Apple Bites Back At Critical DNS Flaw
Apple took nearly a month after other major DNS system vendors to release a patch for a major vulnerability that has exploit code in the wild.
Administrators for Apple systems running DNS will see a patch among the items arriving in a newly-released security update for their OS X operating system. The widely discussed cache poisoning flaw could cause a nameserver to return forged information to a system requesting it.
Numerous major vendors met earlier in the year to discuss the problem with DNS. On July 8, Microsoft, Cisco, and others released a patch to address what has been described as the most serious flaw ever seen online.
Exploit code quickly became available once a security researcher, Halvar Flake, speculated on the nature of the flaw. A security firm briefed on the flaw confirmed the hypothesis with a blog post they published and subsequently withdrew, unfortunately not before many witnessed that confirmation.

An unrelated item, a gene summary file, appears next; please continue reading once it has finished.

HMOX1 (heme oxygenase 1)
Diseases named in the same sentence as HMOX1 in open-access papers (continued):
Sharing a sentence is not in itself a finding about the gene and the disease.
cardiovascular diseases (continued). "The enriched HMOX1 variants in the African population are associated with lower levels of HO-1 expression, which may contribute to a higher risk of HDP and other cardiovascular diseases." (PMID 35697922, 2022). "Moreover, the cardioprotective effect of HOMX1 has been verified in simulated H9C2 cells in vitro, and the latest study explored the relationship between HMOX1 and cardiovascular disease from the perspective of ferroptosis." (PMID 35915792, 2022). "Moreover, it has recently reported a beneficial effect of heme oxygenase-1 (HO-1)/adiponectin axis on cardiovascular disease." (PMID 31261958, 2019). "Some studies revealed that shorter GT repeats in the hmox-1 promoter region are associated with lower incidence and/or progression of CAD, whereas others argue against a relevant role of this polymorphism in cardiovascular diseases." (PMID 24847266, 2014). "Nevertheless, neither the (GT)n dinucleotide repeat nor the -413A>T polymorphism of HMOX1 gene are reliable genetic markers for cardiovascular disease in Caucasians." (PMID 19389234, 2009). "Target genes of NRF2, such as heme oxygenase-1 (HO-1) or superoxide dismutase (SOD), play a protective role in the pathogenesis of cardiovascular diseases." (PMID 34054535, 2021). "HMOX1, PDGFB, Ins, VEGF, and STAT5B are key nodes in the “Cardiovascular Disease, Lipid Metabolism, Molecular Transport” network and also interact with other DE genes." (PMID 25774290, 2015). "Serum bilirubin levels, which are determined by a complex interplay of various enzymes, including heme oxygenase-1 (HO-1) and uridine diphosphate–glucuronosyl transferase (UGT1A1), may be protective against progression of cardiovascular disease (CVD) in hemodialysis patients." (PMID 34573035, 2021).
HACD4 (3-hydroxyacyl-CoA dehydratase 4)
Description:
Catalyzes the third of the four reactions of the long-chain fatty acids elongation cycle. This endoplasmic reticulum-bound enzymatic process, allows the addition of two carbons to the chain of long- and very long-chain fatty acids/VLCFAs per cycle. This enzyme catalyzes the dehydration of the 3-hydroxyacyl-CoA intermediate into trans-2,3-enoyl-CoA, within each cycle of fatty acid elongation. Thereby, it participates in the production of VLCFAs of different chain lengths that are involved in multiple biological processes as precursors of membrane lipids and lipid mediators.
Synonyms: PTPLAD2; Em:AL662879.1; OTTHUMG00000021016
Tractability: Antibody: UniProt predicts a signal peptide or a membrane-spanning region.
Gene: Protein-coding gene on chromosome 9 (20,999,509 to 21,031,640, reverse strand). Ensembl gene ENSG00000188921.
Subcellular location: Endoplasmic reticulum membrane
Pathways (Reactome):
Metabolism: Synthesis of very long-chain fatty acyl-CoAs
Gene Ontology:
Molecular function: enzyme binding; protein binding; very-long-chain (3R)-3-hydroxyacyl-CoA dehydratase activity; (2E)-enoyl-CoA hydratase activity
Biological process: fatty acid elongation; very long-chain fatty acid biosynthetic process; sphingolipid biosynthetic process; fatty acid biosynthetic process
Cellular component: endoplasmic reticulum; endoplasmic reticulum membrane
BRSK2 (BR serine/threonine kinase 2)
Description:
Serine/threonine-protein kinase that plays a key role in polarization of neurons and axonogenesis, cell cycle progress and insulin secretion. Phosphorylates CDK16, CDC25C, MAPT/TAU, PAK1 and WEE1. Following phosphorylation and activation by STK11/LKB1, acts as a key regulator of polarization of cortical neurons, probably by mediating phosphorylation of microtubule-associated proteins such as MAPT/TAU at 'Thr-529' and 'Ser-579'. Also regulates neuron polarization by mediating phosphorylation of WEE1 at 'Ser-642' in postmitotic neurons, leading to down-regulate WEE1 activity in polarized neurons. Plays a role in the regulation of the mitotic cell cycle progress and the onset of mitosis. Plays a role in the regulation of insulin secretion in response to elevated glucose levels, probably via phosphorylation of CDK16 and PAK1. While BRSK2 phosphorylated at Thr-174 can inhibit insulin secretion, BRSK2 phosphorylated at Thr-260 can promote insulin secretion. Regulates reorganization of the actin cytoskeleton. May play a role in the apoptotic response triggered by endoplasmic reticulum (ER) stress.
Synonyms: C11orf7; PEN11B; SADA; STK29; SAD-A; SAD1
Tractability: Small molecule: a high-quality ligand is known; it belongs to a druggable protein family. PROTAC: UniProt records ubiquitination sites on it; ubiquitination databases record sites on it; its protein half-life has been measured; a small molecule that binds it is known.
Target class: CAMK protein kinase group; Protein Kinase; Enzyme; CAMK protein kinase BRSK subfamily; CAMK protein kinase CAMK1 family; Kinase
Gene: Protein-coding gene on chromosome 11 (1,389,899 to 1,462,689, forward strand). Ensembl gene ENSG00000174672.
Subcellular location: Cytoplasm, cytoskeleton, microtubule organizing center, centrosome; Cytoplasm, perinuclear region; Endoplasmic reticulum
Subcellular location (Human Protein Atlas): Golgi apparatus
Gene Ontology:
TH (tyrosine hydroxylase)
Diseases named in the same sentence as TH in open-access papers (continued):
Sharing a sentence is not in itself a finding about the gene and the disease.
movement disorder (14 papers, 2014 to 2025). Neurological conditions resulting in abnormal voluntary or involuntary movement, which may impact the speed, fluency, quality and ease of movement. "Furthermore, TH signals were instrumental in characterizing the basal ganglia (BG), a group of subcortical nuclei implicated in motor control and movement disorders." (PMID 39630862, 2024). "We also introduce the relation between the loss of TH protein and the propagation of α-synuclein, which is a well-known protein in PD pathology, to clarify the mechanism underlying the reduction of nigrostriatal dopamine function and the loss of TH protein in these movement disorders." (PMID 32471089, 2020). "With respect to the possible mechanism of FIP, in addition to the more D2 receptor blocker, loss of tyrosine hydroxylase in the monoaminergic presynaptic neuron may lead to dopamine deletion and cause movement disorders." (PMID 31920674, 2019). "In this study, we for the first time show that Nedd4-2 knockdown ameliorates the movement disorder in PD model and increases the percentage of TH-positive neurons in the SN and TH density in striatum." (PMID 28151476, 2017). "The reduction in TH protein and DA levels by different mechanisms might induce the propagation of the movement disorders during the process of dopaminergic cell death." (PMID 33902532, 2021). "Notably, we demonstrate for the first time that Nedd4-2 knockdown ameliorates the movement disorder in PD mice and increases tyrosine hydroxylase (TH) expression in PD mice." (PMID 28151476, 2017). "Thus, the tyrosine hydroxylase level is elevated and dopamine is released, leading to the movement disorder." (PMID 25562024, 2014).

If exploited, a cracked nameserver could redirect requests for websites to any site of the attacker’s choosing. Couple that with a well-forged financial site, and the criminal owns an easy way to steal personal information with no indication to the victim about the event.
The BIND nameserver is turned off by default in OS X, limiting the scope of the vulnerability on the platform. But considering the deep roots OS X has in Unix-type operating systems, it seems strange the company took so long to follow the rest of the industry in patching DNS.